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Posters and Poster Presentations

Support for creating and presenting scholarly posters

Define the scope of your poster topic

Your message should be easy to convey in few words and usingIcon of scientific poster meaningful images or charts.  Keep your topic narrow and focused. A good poster is readable, legible, well organized and succinct.

When defining your poster topic, consider:

  • What is the main point/most interesting discovery from my research?
  • Can these findings be illustrated visually with charts, graphs, images or photos?
  • Will this information generate discussion?

Creative Commons licensed image from The Noun Project

Pay attention to detail

Where will you present your poster?

Each conference generally publishes a call for posters. Read the guidelines carefully and adhere to all requirements. These may include:

  • Word limits
  • Poster dimensions
  • Format (printed or digital poster)
  • Due dates for abstract and/or PDF of final poster
  • Requirements and costs for attending the conference

Write an excellent abstract

You may need to submit an abstract for your poster to get accepted. These are typically reviewed by the conference organizers or by peer reviewers. Plan for success using these steps:

1. Plan

  • Review the instructions carefully and follow them to the letter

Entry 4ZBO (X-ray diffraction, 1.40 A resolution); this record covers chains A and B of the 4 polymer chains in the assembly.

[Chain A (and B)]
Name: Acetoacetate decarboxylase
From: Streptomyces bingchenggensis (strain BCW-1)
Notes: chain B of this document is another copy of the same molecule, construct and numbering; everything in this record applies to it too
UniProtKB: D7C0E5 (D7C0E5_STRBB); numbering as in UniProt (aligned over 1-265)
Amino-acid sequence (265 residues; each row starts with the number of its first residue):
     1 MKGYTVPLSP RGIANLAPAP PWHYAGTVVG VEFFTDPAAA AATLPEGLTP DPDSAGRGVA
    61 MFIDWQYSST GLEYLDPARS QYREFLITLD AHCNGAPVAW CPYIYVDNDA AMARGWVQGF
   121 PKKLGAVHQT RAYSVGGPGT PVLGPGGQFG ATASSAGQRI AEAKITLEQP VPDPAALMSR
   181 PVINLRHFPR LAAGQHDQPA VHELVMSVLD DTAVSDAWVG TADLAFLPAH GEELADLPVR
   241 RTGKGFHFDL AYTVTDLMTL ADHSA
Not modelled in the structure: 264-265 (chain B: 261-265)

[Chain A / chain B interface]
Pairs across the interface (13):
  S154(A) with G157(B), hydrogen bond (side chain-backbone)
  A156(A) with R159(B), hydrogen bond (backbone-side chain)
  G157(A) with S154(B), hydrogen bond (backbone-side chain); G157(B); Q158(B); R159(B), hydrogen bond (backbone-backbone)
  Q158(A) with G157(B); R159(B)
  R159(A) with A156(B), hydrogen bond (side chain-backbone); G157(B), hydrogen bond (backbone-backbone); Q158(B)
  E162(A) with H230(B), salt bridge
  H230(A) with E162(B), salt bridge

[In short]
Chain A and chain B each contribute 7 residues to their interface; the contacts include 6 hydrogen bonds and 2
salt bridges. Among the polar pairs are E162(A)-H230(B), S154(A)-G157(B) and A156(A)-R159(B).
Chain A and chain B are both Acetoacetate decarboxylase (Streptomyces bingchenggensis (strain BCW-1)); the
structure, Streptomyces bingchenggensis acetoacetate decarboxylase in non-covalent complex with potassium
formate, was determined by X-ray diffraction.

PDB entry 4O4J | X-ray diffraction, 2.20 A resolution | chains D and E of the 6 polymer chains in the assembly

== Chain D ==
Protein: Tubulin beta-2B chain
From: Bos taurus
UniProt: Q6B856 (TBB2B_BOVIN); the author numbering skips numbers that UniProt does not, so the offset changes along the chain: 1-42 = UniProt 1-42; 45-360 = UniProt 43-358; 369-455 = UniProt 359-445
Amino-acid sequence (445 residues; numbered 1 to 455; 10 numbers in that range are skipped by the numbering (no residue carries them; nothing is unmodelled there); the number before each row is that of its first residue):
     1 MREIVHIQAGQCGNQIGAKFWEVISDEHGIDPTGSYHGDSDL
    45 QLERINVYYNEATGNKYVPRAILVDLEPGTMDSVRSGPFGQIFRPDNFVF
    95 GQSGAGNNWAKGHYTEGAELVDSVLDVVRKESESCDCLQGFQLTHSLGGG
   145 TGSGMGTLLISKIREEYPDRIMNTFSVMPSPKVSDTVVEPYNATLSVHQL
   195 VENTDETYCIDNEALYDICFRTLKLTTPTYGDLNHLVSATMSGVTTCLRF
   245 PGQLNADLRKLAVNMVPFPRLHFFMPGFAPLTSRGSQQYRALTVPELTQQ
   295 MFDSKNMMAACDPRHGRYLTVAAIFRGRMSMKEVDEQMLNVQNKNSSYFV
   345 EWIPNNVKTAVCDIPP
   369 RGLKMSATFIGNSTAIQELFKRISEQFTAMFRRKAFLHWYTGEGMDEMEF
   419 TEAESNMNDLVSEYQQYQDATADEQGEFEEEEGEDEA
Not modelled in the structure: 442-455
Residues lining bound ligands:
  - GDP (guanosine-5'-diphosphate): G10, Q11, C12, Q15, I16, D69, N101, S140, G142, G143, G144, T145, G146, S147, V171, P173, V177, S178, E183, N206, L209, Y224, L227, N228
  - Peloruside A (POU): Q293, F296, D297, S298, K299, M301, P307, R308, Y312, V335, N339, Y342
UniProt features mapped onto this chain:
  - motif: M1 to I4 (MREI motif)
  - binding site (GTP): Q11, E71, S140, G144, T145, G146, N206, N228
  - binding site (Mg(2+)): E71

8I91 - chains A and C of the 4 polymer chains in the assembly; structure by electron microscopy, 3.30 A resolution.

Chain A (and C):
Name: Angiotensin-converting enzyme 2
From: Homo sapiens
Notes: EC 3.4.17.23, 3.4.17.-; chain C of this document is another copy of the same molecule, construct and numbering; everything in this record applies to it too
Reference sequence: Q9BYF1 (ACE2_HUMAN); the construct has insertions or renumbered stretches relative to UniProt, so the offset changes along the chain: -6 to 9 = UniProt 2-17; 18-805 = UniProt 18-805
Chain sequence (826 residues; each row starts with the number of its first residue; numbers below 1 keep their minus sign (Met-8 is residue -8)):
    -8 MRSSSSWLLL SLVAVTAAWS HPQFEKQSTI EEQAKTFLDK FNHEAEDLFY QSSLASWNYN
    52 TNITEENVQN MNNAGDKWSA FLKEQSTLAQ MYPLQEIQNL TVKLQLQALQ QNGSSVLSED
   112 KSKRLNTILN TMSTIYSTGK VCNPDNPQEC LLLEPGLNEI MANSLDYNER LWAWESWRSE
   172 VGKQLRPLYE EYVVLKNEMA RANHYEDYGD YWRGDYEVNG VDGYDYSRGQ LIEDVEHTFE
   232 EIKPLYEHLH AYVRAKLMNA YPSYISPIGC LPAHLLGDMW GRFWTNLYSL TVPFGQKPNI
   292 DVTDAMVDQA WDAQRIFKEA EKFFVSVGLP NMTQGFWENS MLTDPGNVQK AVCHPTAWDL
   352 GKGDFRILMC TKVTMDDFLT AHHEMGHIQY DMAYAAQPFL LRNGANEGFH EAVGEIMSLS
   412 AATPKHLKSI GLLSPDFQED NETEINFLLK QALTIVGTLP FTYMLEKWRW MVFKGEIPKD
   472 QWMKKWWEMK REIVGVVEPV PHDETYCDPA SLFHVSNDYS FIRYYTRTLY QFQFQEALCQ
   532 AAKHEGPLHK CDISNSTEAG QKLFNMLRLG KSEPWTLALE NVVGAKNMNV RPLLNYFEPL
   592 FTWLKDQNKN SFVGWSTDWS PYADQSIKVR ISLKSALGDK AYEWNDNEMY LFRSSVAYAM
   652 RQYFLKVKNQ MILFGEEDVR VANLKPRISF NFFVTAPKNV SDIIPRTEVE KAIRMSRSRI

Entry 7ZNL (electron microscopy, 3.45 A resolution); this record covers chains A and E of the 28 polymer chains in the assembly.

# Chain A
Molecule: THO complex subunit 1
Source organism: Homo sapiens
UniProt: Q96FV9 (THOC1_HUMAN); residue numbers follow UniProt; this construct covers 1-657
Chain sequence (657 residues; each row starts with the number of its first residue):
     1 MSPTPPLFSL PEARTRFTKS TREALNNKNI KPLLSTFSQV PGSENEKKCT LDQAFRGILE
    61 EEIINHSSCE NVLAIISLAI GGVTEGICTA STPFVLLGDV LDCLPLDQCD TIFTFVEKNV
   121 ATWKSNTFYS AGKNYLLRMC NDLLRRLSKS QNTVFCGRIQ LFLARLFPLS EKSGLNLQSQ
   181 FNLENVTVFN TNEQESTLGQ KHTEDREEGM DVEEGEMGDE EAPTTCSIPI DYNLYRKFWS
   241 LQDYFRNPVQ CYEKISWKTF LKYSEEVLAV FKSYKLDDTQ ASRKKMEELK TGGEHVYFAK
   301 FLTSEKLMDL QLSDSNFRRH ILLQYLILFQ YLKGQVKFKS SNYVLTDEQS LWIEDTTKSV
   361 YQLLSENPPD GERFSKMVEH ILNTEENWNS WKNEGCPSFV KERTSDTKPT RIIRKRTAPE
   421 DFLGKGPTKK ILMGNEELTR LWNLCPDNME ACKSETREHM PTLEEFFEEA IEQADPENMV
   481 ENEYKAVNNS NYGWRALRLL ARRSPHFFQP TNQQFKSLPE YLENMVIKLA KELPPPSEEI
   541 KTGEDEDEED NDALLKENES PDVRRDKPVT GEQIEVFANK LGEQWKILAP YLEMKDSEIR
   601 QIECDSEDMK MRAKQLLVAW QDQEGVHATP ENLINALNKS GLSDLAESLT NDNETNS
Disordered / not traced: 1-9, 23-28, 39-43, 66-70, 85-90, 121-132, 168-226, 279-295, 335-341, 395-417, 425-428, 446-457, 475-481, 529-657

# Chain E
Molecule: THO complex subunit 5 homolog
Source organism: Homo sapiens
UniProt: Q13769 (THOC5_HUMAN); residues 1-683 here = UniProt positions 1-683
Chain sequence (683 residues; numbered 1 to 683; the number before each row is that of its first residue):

• If possible, review abstracts from previous years
  • Instructions often include: word limits; required components such as title, introduction, methods, results, conclusions; and formatting such as outline or paragraph form
  • Outline all relevant information before writing a first draft

2. Write

  • Keep in mind that your abstract is all the information the reviewer has
  • Make it interesting, easy to read and clear
  • Avoid jargon, acronyms and abbreviations
  • Use section headings to organize your content
  • Grammar and spelling are important

3. Review

  • Give yourself enough time to set aside your draft and come back to it
  • Review for clarity, revise and edit
  • All contributing authors should participate in writing and editing the abstract

4. Peer Review

  • Ask at least one valued peer or mentor to review your draft
  • Consider asking someone from outside your field as well
  • Request honest and specific feedback
  • Don't be afraid of feedback! It helps you improve

5. Edit

  • Incorporate peer feedback
  • Double check for clarity, spelling, grammar, word count
  • Eliminate unnecessary or repetitive words
  • All authors review before submitting

6. Submit

  • Plan ahead - allow plenty of time to submit the abstract before the deadline
  • Give yourself 30-60 minutes to upload and troubleshoot if needed

Understand your author rights

Some conferences publish the poster abstracts or full posters in a program or journal volume. Be aware of how your abstract or poster will be used by the conference. If you are asked to sign a copyright transfer form, be aware of your rights as the author.

The SPARC Author Addendum is a legal instrument that you can use to modify your copyright transfer agreements with non-open access journal publishers. It allows you to select which individual rights out of the bundle of copyrights you want to keep, such as:

  • Distributing copies in the course of teaching and research,
  • Posting the article on a personal or institutional Web site, or
  • Creating derivative works.

See more here:

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